Noonday Trail, Bohemia District
October 9, 1982
With only 3 sign-ups, 2 of them canceling out the morning of departure, the leader (in conference with the Obsidians’ ever dependable Wilbur) decided to change the day’s original game plan. Rebel Rock was out and in its place would be the Noonday Trail, located in the Bohemia District. Following directions from Jerold Williams’ Calapooya Trails, we arrived at the trailhead at 9:15 a.m. It lies at the conflux of Brice and Champion Creeks.
The trail was actually a turn of the century wagon road used to haul supplies to the Bohemia mines. Surprisingly steep in parts, it made me wonder how the horse teams made the grade pulling heavily laden wagons. A fallen tree, 4 feet in diameter, blocks out all motorcycle and 4-wheel drive traffic. Furthermore, the heavy tangle of bushy growth that covers the steep slopes is not an attractive foraging ground for deer, so that kept the hunters out. All this made for a pleasantly quiet outing in one of the prettiest areas I’ve ever hiked through.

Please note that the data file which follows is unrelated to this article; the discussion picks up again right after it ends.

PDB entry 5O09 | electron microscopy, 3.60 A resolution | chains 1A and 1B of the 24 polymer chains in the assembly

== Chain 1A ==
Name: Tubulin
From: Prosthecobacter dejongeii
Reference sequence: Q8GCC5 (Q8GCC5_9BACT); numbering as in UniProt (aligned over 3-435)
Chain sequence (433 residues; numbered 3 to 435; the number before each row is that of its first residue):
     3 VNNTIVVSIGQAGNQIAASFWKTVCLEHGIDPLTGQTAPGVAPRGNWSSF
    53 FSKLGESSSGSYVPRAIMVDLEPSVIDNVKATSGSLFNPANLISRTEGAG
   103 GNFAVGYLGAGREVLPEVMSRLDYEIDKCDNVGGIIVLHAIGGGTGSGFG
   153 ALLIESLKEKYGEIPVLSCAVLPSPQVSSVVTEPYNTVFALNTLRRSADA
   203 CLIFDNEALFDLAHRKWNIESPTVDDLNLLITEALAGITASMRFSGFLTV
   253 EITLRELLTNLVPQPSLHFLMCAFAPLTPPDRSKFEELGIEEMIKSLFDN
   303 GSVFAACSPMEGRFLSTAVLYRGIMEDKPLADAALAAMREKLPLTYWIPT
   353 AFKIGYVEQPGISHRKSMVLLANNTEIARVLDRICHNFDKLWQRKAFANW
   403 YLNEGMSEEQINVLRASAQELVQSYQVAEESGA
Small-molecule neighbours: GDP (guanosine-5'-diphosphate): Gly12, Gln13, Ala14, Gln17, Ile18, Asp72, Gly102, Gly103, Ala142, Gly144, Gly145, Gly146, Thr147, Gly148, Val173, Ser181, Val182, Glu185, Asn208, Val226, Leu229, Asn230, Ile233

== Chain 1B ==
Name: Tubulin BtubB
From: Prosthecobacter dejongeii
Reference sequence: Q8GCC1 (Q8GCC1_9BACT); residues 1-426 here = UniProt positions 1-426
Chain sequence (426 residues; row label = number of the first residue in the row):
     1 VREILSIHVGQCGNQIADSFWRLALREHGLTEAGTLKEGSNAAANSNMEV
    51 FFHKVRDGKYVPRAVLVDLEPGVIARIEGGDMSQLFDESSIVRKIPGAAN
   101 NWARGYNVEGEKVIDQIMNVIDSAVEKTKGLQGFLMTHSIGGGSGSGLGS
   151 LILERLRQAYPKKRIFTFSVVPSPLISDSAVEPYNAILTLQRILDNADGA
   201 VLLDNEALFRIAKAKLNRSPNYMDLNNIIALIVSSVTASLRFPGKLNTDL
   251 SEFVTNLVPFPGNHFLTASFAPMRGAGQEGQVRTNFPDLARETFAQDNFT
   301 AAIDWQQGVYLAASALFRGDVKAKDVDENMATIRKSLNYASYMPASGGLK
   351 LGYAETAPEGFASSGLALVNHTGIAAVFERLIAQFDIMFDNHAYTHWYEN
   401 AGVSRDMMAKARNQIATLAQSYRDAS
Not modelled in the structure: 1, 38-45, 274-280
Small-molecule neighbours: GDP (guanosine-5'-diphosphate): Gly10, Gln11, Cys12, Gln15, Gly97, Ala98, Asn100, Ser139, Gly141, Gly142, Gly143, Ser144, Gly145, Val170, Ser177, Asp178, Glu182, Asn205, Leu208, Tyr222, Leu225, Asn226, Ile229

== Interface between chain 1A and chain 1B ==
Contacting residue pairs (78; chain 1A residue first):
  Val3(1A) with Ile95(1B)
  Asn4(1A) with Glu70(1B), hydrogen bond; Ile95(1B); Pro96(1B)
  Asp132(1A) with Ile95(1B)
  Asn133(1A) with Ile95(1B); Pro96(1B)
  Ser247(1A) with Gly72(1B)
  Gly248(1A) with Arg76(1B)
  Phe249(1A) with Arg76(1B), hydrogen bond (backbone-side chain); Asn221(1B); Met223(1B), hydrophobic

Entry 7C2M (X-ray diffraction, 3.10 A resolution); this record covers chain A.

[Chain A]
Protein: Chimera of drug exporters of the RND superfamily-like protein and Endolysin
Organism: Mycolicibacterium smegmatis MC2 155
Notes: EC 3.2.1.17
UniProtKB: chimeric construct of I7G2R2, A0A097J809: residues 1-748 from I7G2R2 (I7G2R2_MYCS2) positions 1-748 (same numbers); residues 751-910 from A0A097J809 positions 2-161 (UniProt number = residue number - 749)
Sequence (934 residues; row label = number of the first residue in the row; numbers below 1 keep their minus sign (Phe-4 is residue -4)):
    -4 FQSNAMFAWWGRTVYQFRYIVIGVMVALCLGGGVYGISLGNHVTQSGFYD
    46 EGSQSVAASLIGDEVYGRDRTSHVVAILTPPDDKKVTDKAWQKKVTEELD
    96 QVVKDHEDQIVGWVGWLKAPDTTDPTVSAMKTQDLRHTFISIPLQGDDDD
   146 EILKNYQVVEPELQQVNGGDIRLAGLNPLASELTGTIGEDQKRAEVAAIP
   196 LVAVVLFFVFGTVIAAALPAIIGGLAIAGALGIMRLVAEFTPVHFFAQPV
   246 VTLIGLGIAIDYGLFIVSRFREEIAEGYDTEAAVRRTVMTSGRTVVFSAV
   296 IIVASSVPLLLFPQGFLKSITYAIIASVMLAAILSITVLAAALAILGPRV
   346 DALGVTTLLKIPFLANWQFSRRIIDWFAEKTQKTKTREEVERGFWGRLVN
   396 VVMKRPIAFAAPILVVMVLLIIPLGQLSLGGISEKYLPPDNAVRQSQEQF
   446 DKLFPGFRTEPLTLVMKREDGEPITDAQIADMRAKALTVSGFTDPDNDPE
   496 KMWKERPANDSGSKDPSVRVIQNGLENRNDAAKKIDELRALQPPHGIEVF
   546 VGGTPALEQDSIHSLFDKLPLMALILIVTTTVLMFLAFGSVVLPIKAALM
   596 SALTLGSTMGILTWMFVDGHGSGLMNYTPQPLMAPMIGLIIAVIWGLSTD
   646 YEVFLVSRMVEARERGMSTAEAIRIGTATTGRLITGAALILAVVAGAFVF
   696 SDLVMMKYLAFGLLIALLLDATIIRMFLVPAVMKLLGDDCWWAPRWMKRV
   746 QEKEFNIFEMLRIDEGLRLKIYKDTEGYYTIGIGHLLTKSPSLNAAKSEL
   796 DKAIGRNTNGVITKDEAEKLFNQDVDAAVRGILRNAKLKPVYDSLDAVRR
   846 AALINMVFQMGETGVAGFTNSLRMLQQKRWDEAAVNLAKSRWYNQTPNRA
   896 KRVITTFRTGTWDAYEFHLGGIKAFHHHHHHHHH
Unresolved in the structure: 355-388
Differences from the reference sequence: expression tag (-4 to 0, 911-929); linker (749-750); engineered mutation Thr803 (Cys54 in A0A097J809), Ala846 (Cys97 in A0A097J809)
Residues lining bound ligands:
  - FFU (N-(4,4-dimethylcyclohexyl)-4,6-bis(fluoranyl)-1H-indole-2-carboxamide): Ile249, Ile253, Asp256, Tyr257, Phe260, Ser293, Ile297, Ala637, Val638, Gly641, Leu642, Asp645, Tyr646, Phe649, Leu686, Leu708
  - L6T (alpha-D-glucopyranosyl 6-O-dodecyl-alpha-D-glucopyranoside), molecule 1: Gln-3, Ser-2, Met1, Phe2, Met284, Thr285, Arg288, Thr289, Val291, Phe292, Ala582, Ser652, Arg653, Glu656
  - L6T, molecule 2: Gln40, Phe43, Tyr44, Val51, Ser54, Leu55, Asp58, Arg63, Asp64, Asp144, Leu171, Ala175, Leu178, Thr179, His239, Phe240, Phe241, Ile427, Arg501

By 11:30 we were beginning to wonder if there really were mine shafts alongside the road like the picture shows in Jerold’s booklet. But, when we finally hit “paydirt”, we hit it big! Within a half mile stretch we came upon 4 yawning adits (crossword puzzle word) disappearing into the mountainside. It seemed appropriate that this bonanza should come along at noonday on the Noonday Trail. Much as we would have liked to explore the mines, we didn’t. Prudence played some part in this decision. Lack of flashlight was the foremost deterrent.
But we had many compensating rewards. There were some close encounters with young grouse. Wilbur identified them as females based on their display of tail fans. And for a luncheon vista we had a brilliant display of Fall colors coupled with a head-on view of Mt. Fairview’s sturdy lookout tower which lay directly across the valley. It was with some reluctance that we finally headed back to the car, vowing to return ere the first snow flew. With a flashlight!
Enjoying the hike and the warmth of the early October sun were Bob Devine and Wilbur Groner, both sharing the designation of Scouters scouting.